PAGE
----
Addressing the Continuing Victimization of Homicide Victims' Families Act

An Act to amend the Criminal Code, the Corrections and Conditional Release Act and the Prisons and Reformatories Act

Sponsor

Dane Lloyd  Conservative

Introduced as a private member’s bill. (These don’t often become law.)

Status

Introduced, as of March 1, 2019

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Summary

This is from the published bill. The Library of Parliament often publishes better independent summaries.

This enactment amends the Criminal Code to add as an aggravating factor for sentencing purposes and as a reason to delay parole the fact that a person who is convicted of certain offences refuses to provide persons in authority with information respecting the location of bodies or remains. It also amends the Corrections and Conditional Release Act and the Prisons and Reformatories Act to add that fact as a consideration in the making of certain decisions under those Acts.

Elsewhere

All sorts of information on this bill is available at LEGISinfo, provided by the Library of Parliament. You can also read the full text of the bill.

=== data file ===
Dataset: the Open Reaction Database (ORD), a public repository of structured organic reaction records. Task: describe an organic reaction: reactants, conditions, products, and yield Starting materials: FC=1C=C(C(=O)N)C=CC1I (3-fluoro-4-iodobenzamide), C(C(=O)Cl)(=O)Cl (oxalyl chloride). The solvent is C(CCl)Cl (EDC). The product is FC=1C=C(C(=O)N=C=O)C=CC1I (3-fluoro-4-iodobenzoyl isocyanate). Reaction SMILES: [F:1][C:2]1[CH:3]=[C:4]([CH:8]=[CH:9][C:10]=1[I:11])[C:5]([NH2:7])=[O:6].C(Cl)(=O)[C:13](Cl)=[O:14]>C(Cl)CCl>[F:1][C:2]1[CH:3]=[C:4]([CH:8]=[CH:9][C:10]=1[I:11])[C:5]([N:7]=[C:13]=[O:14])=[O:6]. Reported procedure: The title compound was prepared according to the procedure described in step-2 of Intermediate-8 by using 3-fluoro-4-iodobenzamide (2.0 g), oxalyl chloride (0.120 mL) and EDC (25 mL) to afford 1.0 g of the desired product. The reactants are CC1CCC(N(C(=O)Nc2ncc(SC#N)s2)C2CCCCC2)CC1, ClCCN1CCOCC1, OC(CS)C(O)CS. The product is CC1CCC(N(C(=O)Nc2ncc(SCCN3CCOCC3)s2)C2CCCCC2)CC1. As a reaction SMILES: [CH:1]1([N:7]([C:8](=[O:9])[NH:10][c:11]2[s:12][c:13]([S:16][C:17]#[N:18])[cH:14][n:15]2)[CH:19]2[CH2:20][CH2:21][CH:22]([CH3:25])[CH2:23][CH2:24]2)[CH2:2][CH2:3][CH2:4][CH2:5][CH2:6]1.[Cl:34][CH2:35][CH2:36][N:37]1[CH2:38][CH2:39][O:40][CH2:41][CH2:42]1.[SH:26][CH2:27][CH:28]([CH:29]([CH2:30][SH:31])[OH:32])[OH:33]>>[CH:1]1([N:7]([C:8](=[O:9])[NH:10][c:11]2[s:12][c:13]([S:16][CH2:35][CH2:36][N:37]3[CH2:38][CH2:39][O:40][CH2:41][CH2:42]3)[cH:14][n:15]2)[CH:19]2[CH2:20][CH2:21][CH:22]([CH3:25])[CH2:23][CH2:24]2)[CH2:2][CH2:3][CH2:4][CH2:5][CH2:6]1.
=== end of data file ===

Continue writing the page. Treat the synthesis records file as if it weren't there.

Addressing the Continuing Victimization of Homicide Victims' Families ActRoutine Proceedings

March 1st, 2019 / 12:10 p.m.
See context

Conservative

Dane Lloyd Conservative Sturgeon River—Parkland, AB

moved for leave to introduce Bill C-437, an act to amend the Criminal Code, the Corrections and Conditional Release Act and the Prisons and Reformatories Act.

Mr. Speaker, I rise today in this House to table my bill, an act to amend the Criminal Code respecting families of victims of homicide.

It is impossible not to be touched by the story of Lyle and Marie McCann, an elderly couple who went missing in 2010. We know they were murdered, and their killer is currently behind bars. However, the McCann family has never been told what happened to their remains.

This bill would give authorities the tools to end the injustice that is the re-victimization of victims' families. This legislation would give discretion to authorities to make the refusal to co-operate an aggravating factor and make the ongoing refusal to tell the location of the victims' remains a consideration for the Parole Board.

I know we are heading into an election and that this bill may not receive the full airing it deserves. However, as a member recently elected in a by-election, I want this legislation to enter the debate now. This bill, or as I like to call it, McCann's law, will give authorities the tools they need to bring justice to families of victims of homicide.

I will never stop fighting for this legislation and for the families of victims.

(Motions deemed adopted, bill read the first time and printed)